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Lesson Plan

An Exploration of The Crucible through Seventeenth-Century Portraits

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An Exploration of The Crucible through Seventeenth-Century Portraits

Grades 9 – 12
Lesson Plan Type Standard Lesson
Estimated Time Five 50-minute sessions
Lesson Author

Kathy Kottaras

Pasadena, California

Publisher

National Council of Teachers of English

 

Overview

Featured Resources

From Theory to Practice

 

OVERVIEW

Act 1 is always the most difficult for the students to understand, as 13 out of the 21 characters are introduced within this section alone.  After reading act 1 of The Crucible, students create Trading Cards to describe and analyze an assigned character.  Then, they explore portraits of Puritans online to assist them in creating a portrait of the character and present a rationale to explain their work of art.  A “Portrait Gallery” is set up around the classroom, so the students are able to refer to portraits during later acts and better understand the characters’ motives and relationships.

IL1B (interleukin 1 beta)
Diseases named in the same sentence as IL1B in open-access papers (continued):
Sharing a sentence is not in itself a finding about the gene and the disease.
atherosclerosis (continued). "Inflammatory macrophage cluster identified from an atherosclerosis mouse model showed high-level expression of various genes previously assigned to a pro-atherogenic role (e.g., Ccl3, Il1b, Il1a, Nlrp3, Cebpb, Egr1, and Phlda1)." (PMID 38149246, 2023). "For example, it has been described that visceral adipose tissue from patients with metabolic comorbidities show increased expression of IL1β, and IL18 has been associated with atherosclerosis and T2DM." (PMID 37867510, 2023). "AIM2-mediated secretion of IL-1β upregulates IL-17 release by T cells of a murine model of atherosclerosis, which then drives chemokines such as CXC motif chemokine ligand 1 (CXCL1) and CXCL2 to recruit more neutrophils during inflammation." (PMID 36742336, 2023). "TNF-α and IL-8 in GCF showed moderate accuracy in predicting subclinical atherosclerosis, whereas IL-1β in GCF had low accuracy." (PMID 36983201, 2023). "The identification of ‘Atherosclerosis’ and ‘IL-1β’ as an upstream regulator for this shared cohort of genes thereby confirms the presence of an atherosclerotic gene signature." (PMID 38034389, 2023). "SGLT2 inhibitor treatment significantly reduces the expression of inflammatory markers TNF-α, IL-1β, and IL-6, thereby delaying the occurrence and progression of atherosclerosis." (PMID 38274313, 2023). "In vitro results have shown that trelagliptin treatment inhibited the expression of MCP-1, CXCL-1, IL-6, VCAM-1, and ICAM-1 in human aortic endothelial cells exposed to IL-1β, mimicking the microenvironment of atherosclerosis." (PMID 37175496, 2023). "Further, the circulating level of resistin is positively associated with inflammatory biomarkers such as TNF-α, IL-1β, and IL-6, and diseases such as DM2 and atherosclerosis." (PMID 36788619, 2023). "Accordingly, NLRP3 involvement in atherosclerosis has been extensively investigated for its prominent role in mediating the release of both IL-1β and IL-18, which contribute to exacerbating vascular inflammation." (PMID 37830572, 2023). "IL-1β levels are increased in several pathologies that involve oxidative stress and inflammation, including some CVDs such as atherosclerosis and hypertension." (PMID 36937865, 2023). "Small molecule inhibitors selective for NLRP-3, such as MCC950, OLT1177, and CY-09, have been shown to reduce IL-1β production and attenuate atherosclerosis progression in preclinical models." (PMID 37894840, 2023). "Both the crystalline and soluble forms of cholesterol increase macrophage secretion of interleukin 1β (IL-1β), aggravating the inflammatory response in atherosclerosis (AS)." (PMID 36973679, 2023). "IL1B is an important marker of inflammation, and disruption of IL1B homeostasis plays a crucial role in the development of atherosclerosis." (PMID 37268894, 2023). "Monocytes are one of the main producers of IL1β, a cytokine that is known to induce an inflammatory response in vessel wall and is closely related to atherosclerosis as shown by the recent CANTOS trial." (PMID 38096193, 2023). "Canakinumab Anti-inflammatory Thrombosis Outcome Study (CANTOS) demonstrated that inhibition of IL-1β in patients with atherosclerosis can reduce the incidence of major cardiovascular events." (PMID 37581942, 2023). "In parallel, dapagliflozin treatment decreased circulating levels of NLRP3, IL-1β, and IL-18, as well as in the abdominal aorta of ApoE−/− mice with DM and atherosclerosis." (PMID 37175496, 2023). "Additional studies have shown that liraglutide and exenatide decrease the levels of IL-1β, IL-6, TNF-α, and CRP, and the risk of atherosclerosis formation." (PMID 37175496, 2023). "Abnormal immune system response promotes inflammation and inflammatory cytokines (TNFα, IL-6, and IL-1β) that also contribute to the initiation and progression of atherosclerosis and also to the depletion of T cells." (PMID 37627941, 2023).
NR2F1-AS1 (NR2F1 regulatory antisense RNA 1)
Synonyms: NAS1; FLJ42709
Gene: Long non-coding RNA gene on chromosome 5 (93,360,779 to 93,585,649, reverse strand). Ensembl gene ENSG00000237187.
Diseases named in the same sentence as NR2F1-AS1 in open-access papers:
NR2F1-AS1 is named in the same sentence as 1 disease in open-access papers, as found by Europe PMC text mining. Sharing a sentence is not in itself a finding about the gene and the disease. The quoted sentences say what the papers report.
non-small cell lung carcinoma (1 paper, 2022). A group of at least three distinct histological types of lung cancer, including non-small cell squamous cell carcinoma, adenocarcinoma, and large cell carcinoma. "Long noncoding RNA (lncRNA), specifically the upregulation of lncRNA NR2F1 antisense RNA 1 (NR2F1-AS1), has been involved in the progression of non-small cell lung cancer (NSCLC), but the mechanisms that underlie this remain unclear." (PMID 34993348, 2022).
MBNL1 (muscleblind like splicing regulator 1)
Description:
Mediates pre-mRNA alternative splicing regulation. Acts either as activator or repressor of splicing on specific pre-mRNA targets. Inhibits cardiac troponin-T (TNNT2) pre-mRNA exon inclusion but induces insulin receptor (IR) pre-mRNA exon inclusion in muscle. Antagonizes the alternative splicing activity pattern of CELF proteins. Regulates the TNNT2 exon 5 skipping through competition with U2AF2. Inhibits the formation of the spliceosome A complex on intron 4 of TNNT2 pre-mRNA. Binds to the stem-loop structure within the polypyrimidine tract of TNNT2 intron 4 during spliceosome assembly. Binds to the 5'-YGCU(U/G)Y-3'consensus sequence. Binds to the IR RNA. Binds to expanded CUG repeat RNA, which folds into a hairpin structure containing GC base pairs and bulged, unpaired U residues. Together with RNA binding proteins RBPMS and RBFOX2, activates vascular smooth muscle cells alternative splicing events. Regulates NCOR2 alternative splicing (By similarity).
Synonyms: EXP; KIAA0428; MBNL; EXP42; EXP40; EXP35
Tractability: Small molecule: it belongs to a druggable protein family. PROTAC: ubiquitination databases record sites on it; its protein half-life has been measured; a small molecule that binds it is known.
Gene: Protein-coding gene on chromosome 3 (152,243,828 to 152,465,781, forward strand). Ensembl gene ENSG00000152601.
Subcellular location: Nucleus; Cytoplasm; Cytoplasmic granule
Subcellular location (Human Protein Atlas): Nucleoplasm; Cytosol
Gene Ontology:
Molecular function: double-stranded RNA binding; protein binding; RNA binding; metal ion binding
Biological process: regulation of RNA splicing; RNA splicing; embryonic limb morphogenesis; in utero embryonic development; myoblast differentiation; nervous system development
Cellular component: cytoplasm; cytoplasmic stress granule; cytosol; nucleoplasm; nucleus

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FEATURED RESOURCES

  • Character Portrait Assignment and Rubric: Students use this assignment guideline and rubric to create a portrait of a Puritan.  The rubric can also be used for grading purposes.

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FROM THEORY TO PRACTICE

As The Crucible is a play, it is easy to incorporate the dramatic aspect of the arts by including lessons on the social purpose of a play and more practical elements, such as blocking and performing. However, incorporating the visual arts into a unit on The Crucible is challenging, as the Puritans themselves forbade, as Miller writes, "anything resembling a theater or ‘vain enjoyment.'"  This lesson allows the teacher to incorporate a creative activity, in that students create drawings, paintings, or collages of the characters.

Still, Osburg highlights a serious problem that can occur during such imaginative assignments, and one that teachers must keep in mind when instructing this lesson:  students could easily "miss the point of the work or confound the author's intent" (56).  It is the teacher's job, as Osburg argues, to "hold them responsible for actual knowledge of the text and the time period."  Indeed, students must demonstrate creativity and imagination; however, if they do not display close-readings of the text and original paintings, the project will be for naught.

Further Reading

Osburg, Barbara.  "A Failure of the Imagination." English Journal. (May 2003.)  57-59.  Print.

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